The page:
A Medical Economics special investigation: Behind the med-mal crisis
Partisan sniping and Band-aid solutions haven't worked. Perhaps it's time we tried a new approach. Our three-month, six-part, no-axe-to-grind investigation into the causes of the malpractice crisis looks at some that may work.
Six years into the latest malpractice insurance crisis, and doctors' sense of frustration and outrage hasn't moderated a bit. If anything, it's ratcheted up a notch or two, especially in states like Illinois, one of 20 on the AMA's worst-hit list.
"In Will County, we're absolutely dying," says internist Abhinav Singla, who practices in Joliet. "We've had several ob/gyns leave or retire, and our neurosurgery coverage is such that patients with head trauma, aneurysm, or stroke have to be airlifted to Peoria."
Singla—who sits on the board of the Will-Grundy County Medical Society—thinks that "meaningful tort reform" will help to stabilize rates and halt the physician exodus. In the lead up to November, he and his colleagues worked hard to elect GOP state candidates sympathetic to their goals.
Illinois doctors, of course, aren't alone in this fight.
Nationally, physicians believe overwhelmingly that the liability system is broken and needs to be fixed, preferably through federal legislation modeled after California's Medical Injury Compensation Reform Act (MICRA), enacted in 1975. The centerpiece of that law is a $250,000 cap on noneconomic damages—which limits compensation for pain and suffering. (Twenty-two states now cap noneconomic damages, although only a handful have adopted the strict MICRA limit. For a breakdown of states.)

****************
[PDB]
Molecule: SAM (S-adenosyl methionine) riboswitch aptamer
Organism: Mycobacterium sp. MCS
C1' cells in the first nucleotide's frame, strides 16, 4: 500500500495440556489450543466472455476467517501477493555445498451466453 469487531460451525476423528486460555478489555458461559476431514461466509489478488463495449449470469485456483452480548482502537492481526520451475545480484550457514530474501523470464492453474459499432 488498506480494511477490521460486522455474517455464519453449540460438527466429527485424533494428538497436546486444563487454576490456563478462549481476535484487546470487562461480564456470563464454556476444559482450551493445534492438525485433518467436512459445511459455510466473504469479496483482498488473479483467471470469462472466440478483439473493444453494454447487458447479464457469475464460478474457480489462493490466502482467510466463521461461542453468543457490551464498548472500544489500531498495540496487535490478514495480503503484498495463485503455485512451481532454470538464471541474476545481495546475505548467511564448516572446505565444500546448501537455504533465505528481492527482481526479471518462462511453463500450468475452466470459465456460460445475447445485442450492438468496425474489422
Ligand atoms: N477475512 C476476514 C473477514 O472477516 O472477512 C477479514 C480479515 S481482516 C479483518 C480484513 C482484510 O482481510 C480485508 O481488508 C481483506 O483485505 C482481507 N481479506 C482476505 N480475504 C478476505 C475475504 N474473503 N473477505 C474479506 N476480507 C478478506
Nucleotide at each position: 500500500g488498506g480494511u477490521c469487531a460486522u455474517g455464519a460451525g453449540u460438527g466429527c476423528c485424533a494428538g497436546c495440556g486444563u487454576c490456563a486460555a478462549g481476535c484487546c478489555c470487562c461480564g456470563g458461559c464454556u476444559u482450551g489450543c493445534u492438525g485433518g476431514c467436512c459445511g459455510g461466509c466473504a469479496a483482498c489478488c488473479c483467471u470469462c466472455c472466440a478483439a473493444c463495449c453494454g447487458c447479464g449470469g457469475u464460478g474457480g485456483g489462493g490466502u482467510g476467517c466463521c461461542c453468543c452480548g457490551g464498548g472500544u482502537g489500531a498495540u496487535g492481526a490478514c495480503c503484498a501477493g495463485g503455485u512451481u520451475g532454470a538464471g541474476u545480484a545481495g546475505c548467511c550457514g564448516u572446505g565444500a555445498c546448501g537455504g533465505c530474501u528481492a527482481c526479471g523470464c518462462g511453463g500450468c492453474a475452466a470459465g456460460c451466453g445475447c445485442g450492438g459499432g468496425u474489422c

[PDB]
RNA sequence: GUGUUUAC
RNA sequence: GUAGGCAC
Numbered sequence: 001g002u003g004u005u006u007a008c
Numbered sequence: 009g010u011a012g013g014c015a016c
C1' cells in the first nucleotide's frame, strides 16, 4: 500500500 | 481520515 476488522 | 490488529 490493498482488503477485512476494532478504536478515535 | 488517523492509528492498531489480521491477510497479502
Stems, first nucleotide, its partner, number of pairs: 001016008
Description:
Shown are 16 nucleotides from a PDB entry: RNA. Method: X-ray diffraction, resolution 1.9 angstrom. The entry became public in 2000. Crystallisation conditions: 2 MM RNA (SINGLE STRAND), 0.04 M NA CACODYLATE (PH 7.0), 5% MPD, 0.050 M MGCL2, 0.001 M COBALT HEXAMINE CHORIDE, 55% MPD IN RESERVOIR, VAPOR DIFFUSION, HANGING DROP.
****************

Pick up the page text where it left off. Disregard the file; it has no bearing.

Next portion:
Opponents of tort reform—plaintiffs' attorneys, consumer groups, moderate and liberal Democrats—say it won't work because it doesn't get to the root of the problem. The real problem, they insist, isn't only a broken liability system but the insurance "underwriting cycle"—the periodic fluctuation in premiums that reflects the strategic decisions and fortunes of companies doing business in the professional liability market.
To reduce this fluctuation, the trial bar and consumer groups like Public Citizen and the Consumer Federation of America have called for wide-ranging insurance reforms—coupled with strict measures to reduce medical errors and weed out repeat and flagrant physician offenders.
Two sides, two different world views. The polarized debate over medical malpractice has gone on this way for years, with the high-octane rhetoric that fuels both sides getting stronger all the time.
The moment has come, we believe, for everyone to pause, take a deep breath, and look afresh at both the problem and its proposed solutions. To this end, we spoke to proponents on both sides of the malpractice divide, as well as to academic experts with no discernable axe to grind. What we discovered surprised us:
First, although losses from claims appear to be the biggest driver of higher rates, "multiple factors have contributed" to these increases, including the industry's underwriting cycle, as the nonpartisan Government Accountability Office reported to Congress in 2003. Other studies support the GAO's analysis.
Second, because the problem we face is complex, the solution must be as well. "Band-Aid solutions, such as a sole focus on tort reform, have not worked in the past, and they won't work now," concludes a recent report on medical malpractice by The Council of State Governments, a state service group headquartered in Lexington, KY.
And third, whatever fixes we end up making, our goal shouldn't be limited to lowering malpractice insurance rates, however urgent and significant that is. We must also help our flawed medical liability system effectively and fairly meet its other aims—compensating injured patients, deterring poor quality medical care, and punishing persistent wrongdoers.
Wayne J. Guglielmo, Senior Editor, is the author of all articles in this special package on the malpractice crisis. He had research help from Fact Checker Barbara Halenar